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One of my papers was accepted at a regional conference. The conference organizers wanted the presenters to register to the conference much more in advance than common. I wrote the organization chair and repeatedly expressed my sincerest intention to attend the conference. But with the conference being so far away and the registration being actually quite hefty, I asked the organizer about the cancellation policy, since there was none listed on their website. I also have a family situation that makes it hard for me to plan so far in advance, but for my career it would be important to present at conferences like this one. As a response, I received an email in which the conference organization chair basically retracted my conference acceptance. I am a little bit shocked, since I really wanted to attend the conference and thought I had made that clear in my email.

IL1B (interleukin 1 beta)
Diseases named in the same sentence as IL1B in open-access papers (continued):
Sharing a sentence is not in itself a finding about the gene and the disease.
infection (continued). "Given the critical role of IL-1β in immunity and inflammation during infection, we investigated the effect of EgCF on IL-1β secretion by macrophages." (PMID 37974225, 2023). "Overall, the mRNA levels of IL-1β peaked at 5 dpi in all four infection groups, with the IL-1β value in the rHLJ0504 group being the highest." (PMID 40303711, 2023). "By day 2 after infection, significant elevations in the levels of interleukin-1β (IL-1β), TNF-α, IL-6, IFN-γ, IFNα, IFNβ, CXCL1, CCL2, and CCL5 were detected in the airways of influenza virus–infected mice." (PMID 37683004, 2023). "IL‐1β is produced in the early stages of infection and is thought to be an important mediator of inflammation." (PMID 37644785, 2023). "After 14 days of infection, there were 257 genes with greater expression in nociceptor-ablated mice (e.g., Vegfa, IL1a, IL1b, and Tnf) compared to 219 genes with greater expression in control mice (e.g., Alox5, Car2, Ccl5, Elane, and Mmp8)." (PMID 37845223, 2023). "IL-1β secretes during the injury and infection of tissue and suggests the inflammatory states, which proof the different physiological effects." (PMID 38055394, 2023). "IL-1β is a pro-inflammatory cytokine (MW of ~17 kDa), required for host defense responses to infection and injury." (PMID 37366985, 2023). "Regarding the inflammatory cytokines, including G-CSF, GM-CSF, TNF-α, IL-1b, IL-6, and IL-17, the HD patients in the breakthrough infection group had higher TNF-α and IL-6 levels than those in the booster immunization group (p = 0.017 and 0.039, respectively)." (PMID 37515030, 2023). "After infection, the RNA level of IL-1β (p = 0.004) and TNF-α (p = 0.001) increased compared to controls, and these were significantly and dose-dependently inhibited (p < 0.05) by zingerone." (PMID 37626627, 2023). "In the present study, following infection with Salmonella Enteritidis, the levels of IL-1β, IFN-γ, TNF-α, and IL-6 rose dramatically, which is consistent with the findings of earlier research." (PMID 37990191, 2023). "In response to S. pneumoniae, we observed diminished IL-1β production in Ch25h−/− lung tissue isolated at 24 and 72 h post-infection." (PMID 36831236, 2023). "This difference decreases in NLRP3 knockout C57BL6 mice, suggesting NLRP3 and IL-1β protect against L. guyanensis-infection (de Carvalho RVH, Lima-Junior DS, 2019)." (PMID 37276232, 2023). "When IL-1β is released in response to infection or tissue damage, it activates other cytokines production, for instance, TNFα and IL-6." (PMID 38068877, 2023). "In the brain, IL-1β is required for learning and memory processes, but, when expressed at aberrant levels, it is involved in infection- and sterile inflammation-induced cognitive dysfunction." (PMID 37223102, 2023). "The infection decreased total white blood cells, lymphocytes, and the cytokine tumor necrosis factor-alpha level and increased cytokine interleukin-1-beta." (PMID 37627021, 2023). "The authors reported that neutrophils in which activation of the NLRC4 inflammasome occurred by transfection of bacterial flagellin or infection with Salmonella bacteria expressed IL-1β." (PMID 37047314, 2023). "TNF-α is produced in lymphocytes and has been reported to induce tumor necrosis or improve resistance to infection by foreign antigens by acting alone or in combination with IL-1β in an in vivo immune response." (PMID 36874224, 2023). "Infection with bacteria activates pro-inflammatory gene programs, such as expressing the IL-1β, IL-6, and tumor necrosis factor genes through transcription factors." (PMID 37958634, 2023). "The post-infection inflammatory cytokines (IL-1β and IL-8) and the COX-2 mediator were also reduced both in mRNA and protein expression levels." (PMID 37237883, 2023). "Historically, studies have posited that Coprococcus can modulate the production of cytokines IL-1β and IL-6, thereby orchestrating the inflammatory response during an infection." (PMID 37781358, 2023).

What would be the professional way to react? Do I just accept the conference chair's decision to retract my acceptance and walk away? Or do I email the chair, explain that I really want to attend and submit my registration fee?

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    I am not sure I understand your question. Did you actually want to attend the conference or not? – scaaahu Aug 30 '16 at 3:17
  • Speaking for CS, when one paper is accepted in one conference, (a) you must pay the registration fee (usually shortly after submitting the camera ready version) and (b) go to the conference to present your paper. As I understand, you have not done (a). Without (a) the whole conference system falls apart, because the organizers cannot predict if you will show up or not. Emails are free but do not guarantee you will be there. – Alexandros Aug 30 '16 at 11:43
  • @Alexandros: I had not paid the registration yet, but the registration period had not ended yet, either. – LitLover Aug 30 '16 at 13:00
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If you're willing to register by the stated deadline (and that deadline hasn't already passed), then you could call the conference chair and explain that you would still like to present at the conference and that you're willing to register before the deadline. This is not the kind of problem that you'd want to resolve through emails.

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